Start ordering with Uber Eats

Order now

Top Destinations: Upscale Dining

May 26, 2016 / New Orleans

Fine dining is indeed one of New Orleans’ most time-honored traditions…but which restaurants are truly the best? There is certainly room for debate. We decided to let our data do the talking, and pulled a list of the top 10 upscale restaurants in the city ranked by popularity among Uber riders using trip data from the past three months.

1. Commander’s Palace | Lower Garden District

With its distinctive turquoise building and striped awnings, it’s easy to spot this culinary legend nestled in the middle of the tree-lined Garden District. The Jazz Brunch every Sunday is a classic New Orleans indulgence, as are the decadent weekday lunches featuring 25-cent martinis.


photo by Marit & Toomas Hinnosaar

2. Cochon | Warehouse District

Headed up by Chefs Donald Link and Stephen Stryjewksi, Cochon is well known for nose-to-tail cooking, highlighting local ingredients in traditional Cajun and Southern styles. Their casual restaurant next door, Butcher, is also a not-to-miss spot for deliciously carnivorous sandwiches.


photo via

3. Compère Lapin | Warehouse District

Chef Nina Compton’s newest outpost features truly global cuisine influenced by New Orleans, French, and Italian traditions, plus Caribbean flavors from her childhood in St. Lucia. The equally creative cocktail program makes a meal at Compère Lapin a must-do in New Orleans.


photo via Provenance Hotels

4. Pêche | Warehouse District

The diversity and incredible flavors of local Gulf Coast seafood are on full display at Pêche. Whether you prefer rustic dishes prepared on an open hearth over hardwood coals, or freshly caught raw options, Pêche is the perfect spot for seafood lovers craving creative cuisine.


photo via Provenance Hotels

5. Bourbon House | French Quarter

Bourbon House sources local Gulf seafood and serves it up in a variety of styles. From the grand plateau de fruits de mer with an assortment of fresh seafood salads, to the charbroiled oysters, to the simple, yet elegantly prepared redfish on the halfshell, there is something for everyone to get their seafood fix.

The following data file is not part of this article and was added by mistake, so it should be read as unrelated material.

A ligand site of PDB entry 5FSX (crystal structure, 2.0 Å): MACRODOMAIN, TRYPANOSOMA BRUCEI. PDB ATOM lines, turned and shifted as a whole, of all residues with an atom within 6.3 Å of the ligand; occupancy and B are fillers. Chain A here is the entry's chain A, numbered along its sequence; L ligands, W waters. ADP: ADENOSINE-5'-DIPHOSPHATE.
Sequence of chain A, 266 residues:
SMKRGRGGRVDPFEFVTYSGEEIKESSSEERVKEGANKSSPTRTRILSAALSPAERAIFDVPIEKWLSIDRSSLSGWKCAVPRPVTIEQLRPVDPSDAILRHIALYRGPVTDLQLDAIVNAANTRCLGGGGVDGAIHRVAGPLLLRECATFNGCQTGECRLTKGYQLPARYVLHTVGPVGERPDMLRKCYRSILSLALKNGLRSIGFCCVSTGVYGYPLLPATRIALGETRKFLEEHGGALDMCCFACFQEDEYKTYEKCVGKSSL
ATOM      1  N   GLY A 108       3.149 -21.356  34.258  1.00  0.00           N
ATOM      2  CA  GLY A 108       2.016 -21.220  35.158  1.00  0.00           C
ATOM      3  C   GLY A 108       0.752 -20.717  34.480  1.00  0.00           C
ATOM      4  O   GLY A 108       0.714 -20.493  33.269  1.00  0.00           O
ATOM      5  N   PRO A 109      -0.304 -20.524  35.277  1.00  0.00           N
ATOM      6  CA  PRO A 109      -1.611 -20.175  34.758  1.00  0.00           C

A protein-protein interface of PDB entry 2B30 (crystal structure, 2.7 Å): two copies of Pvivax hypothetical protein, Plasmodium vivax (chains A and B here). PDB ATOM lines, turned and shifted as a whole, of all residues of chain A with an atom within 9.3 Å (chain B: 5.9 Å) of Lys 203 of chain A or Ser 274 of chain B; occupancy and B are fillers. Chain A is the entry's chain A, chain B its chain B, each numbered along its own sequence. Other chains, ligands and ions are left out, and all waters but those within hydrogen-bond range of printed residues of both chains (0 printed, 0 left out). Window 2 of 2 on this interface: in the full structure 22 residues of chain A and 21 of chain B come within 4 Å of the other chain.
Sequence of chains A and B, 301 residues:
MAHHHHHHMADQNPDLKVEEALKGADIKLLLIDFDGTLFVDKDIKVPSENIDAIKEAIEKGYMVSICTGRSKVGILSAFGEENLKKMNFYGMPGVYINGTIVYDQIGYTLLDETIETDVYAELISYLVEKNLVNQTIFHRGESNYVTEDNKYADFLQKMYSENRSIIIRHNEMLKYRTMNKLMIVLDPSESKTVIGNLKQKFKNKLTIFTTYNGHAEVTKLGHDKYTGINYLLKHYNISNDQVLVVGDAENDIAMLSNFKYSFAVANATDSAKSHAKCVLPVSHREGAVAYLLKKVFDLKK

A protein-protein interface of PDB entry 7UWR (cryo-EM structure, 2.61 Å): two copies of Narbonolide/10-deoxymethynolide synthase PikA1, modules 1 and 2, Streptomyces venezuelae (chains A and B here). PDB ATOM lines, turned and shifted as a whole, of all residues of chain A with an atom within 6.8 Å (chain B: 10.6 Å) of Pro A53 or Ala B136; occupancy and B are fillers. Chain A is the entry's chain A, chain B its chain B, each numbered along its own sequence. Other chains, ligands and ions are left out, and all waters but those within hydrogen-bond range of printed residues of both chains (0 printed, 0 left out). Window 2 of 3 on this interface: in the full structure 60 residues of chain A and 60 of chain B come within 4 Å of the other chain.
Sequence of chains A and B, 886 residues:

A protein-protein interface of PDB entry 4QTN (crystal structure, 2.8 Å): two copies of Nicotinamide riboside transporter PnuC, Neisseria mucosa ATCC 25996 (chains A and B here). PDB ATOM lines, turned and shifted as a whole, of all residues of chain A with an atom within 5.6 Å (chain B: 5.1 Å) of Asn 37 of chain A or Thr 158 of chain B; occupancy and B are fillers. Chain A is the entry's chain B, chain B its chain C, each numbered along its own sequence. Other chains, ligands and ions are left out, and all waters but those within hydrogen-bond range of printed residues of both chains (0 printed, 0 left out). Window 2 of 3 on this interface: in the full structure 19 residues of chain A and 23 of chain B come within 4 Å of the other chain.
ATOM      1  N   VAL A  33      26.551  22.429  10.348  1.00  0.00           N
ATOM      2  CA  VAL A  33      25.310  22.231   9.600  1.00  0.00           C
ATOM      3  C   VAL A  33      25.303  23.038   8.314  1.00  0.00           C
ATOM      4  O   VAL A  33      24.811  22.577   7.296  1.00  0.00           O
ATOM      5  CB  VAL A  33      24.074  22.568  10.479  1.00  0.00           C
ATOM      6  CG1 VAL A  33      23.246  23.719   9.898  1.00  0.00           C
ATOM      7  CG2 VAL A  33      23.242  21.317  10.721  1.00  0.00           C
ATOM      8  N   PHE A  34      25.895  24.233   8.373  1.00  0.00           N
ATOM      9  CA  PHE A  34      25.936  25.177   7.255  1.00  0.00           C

photo via Sara Essex Bradley

6. Shaya | Uptown

The menu at Shaya reflects the ongoing evolution of Israeli food, while also celebrating the abundance of locally sourced Louisiana ingredients. Diners can expect a menu designed for sharing, with a modern take on Middle Eastern dishes such as falafel, kebabs and babaganoush by Chef Alon Shaya.

Marianna Massey 45

photo via Marianna Massey

7. Dickie Brennan’s Steakhouse | French Quarter

A true New Orleans Steakhouse experience. In addition to prime steaks, gulf seafood is thoughtfully prepared and gives a new meaning to surf and turf. This is likely the reason they’ve made Top 10 Steakhouse lists across the country, including Travel & Leisure Magazine.


photo via Sara Essex Bradley

8. Brennan’s | French Quarter

Brennan’s honors the city’s history and ethnicity through its cuisine, architecture, and ambiance. The innovative menu borrows its pedigree from French and Spanish ancestors and complements each dish with cultural influences molding the present-day fare of New Orleans. “Breakfast at Brennan’s” remains a famed tradition, as does the flaming Bananas Foster Dessert which was invented at the restaurant.

Brennan's Chanteclair Room

photo via Brennan’s

9. Galatoire’s | French Quarter

The Galatiore family and descendants have carried the tradition of New Orleans’ fine dining at Galatiore’s for five generations. Menu favorites include Creole classics like shrimp remoulade and trout almondine. Don’t miss the Friday lunch, famous for drawing a regular crowd of local politicians, lawyers, and socialites who are often such regulars that they’ve been on a first-name basis with the same waiter for 20 years.


photo via

10. Antoine’s | French Quarter

Established in 1840, Antoine’s is the nation’s oldest continuously operated family owned restaurant, and helped set the standard for New Orleans’ world renowned French-Creole cuisine. As the birthplace of such classics as Oysters Rockefeller and Baked Alaska, Antoine’s is steeped in tradition, and widely known as a “living museum” for the classic New Orleans culinary experience.


photo via Gary J. Wood